NOTE: The author of this book posted a comment here that provides some interesting context to my review and some counterpoints. It’s definitely worth noting, so click on the “comments” link below.
In The Elfish Gene: Dungeons, Dragons and Growing Up Strange, author Mark Barrowcliffe presents his memoir of what it was like to grow up during the 70s in Coventry, England and being utterly obsessed with the role-playing game Dungeons & Dragons. As someone who was himself once obsessed with D&D to the point of being able to recite entire blocks of text from the Monster Manual or tell you how many level 3 spells an 8th level Magic-User could cast, this was a good enough hook for me. I’d been there, albeit about a decade later and on the other side of the Atlantic, and I wanted to compare notes.
The problem is that I’m not sure who the audience for The Elfish Gene is supposed to be. Barrowfliffe certainly details his obsession with the game, and I think that any past or current D&D player would be hard pressed NOT to identify with something from the book. Maybe it would be the way the author would show up at schoolmates’ houses awkwardly hoping for a game, or maybe how he delighted in his discovery of the area where D&D and heavy metal overlapped in a Venn diagram. Or maybe how his parents would –as only a loving if confused parent can– feign interest in his nattering about hit dice, kobolds, and +5 vorpal swords.
Likewise, Barrofcliffe does have some genuine insights about how kids see social class, what drives teenage boys to be sardonic bastards, the nature of counter-cultures, hero worship among the self-loathing, and like. It’s all very introspective and again it’s interesting to compare experiences from my own adolescence.
There are also a few really funny bits to the book, as Barrowcliffe is not without the ability to occasionally turn an amusing phrase or describe a situation so absurd that it can only be a true tale born of childhood logic. There is, for example, the time he plans to ignite a balloon full of lighter fluid in order to recreate a fireball spell, but sets his friend’s bathroom on ablaze during a test run. Or the time that he decides to evaluate his ninja abilities by jumping, practically naked, from his bed into his dirty clothes hamper, only to miscalculate things and end up knocking himself out and leaving his befuddled parents to conclude that it must have been some bizarre masturbation ritual. Because, frankly, that’s more believable than the ninja thing.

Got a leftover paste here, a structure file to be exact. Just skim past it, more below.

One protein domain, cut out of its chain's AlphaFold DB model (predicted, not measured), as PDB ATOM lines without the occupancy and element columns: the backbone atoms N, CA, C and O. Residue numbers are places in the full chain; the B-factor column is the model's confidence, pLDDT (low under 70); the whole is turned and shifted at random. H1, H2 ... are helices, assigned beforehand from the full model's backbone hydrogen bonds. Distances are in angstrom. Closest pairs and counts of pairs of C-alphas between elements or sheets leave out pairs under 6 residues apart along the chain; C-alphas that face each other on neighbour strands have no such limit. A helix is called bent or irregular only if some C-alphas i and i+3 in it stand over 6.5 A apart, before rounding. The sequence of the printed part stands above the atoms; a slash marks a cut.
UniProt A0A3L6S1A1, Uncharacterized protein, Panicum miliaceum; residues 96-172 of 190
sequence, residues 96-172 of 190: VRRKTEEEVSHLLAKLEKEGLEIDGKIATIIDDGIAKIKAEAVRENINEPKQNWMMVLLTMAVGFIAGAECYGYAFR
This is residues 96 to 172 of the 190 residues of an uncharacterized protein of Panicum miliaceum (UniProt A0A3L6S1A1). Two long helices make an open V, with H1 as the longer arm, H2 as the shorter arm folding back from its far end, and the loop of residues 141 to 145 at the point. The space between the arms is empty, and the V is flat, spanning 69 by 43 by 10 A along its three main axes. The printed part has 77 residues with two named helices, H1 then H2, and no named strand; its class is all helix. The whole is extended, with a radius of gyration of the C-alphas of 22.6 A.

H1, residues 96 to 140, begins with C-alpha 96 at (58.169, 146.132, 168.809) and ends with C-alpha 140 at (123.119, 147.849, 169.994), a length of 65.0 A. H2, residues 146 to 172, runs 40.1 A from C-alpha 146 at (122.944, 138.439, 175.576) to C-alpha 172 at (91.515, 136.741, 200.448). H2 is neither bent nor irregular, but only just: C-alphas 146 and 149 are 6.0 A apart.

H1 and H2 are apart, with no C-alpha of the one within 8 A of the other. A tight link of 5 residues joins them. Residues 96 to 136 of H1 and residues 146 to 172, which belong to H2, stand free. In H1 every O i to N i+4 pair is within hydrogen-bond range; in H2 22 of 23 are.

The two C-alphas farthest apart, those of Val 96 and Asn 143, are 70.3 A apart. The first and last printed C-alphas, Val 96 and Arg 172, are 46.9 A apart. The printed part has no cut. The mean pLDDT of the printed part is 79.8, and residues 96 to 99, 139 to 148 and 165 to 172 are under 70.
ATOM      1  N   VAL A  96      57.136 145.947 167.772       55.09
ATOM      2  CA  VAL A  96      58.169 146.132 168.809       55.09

On the other hand, Barrowcliffe isn’t describing all this in the context of nostalgia. Not even the wry, “can you believe what we used to think was cool” brand of nostalgia. From the opening pages, it’s clear that he thinks that getting into D&D was a huge mistake and that if he had only chosen a different path –one populated by girls and carburetors and maybe cricket– he’d have actually been happy, well adjusted, and better off in life. In fact, he’s downright disdainful of the game and those who play it, right up to the epilogue where he makes a half-hearted attempt to join a modern day game and ends up deriding the players and literally running away from them.
According to Barrowcliffe, everyone who plays role-playing games does so because he’s a socially inept, hopelessly nerdy git. This is mostly because Barrowcliffe is (well, was) himself a socially inept, hopelessly nerdy git and he doesn’t bother to see past his own experiences. While D&D certainly attracts its share of nerds, there are many positive things the author could have said about D&D if you weren’t so bent on blaming it for his own shortcomings. It encourages reading, it develops logical reasoning, it fires the imagination, and it’s an inherently social game, just to name a few.
But there’s none of that; the treatment of the game is entirely lopsided. A more complete book would have delved more into the history of the game and how it and the author evolved over time. There would have also been more examination of the gaming subculture on a wider scale, as well as its many offshoots into other forms of entertainment. Of course, you can say that this is a memoir, and since Barrofcliffe gave up D&D for life and developed other interests, he can’t very well talk about all that, can he? And that’s fair enough. But it remains that Barrowfcliffe doesn’t understand about role-playing games or the attendant culture. He understands about being a socially retarded teenager seeking escape from life. And yes, there’s a difference.